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This chapter looks at competition between parties. First, the chapter outlines the ways in which party systems are described and categorized, in terms of the number of parties (in other words, fragmentation) and their ideological position (polarization). The chapter then addresses the theological models that aim to explain party competition. The chapter uses the simple spatial model here which predicts that parties position themselves close to the centre of politics to appeal to the modern voter. It then looks at competition models. These models expect parties to champion issues they ‘own’. The chapter also looks at valence models which focus on competence, leadership traits and other non-party characteristics of candidates and parties. The chapter ends with a discussion of mainstream parties, looking at how they seek to respond to the rise of challenger parties.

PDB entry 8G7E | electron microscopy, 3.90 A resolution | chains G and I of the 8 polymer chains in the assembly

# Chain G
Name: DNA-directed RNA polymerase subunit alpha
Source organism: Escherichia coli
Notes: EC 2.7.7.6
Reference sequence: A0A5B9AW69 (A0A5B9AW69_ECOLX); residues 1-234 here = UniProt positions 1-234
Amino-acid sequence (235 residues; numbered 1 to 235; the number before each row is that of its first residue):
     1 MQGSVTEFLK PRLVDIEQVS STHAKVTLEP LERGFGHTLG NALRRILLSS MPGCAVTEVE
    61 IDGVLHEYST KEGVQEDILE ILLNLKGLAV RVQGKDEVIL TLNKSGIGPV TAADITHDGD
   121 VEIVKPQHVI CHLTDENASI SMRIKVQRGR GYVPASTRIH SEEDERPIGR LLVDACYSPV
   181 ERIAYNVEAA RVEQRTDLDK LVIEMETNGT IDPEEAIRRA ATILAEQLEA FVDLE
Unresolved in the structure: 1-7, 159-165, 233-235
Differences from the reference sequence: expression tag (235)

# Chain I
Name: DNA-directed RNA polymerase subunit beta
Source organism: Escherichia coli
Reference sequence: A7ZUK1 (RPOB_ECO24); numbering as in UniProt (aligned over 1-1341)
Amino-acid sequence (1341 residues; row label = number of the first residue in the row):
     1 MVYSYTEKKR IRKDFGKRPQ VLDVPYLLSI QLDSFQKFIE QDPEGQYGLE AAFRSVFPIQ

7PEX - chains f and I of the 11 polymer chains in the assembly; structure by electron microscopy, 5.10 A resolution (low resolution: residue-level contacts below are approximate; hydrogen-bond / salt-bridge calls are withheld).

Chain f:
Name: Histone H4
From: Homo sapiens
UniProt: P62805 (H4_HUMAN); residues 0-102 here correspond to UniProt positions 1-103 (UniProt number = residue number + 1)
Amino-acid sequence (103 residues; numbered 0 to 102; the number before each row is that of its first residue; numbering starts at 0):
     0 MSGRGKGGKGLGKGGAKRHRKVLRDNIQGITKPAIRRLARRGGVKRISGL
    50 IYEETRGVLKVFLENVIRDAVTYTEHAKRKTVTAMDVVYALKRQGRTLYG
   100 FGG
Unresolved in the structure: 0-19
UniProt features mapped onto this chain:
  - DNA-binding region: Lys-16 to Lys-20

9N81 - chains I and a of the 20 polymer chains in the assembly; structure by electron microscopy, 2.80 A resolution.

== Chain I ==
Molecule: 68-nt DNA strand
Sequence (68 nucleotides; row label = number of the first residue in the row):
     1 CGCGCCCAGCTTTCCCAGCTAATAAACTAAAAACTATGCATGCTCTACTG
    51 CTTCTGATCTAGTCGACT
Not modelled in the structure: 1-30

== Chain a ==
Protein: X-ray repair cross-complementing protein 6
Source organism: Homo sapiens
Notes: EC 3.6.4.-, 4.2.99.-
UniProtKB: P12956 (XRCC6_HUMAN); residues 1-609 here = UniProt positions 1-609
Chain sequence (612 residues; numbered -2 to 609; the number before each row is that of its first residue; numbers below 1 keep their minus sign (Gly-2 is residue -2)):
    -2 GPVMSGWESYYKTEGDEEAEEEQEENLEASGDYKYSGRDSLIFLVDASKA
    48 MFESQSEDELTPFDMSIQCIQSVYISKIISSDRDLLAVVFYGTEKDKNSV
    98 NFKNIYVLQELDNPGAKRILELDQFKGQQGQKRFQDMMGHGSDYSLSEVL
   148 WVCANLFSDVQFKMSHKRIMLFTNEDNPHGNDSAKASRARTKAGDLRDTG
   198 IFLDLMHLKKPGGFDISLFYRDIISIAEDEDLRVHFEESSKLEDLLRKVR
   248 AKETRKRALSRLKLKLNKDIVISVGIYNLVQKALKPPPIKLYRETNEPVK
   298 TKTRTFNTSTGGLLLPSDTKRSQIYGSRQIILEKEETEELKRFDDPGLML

11. Backlash  

Gray Radicalism

This chapter analyzes an anti-environmental discourse that can be understood as a profound reaction against environmentalism in its entirety. This anti-environmental “gray radicalism,” especially prominent under the Trump presidency in the United States, entails climate change denial, but is much more than that, drawing on populism, extreme conservatism, nationalism, and (in the US) evangelical Christianity. It is opposed to technological progress that would for example replace coal with renewable energy. This chapter locates gray radicalism in relation to right-wing partisan identity, expands on its differences with Promethean discourse, and details how it can be enmeshed in broader “culture wars.” Because gray radicalism is a matter of fundamental identity for its subscribers, it can be difficult to engage through evidence and argument.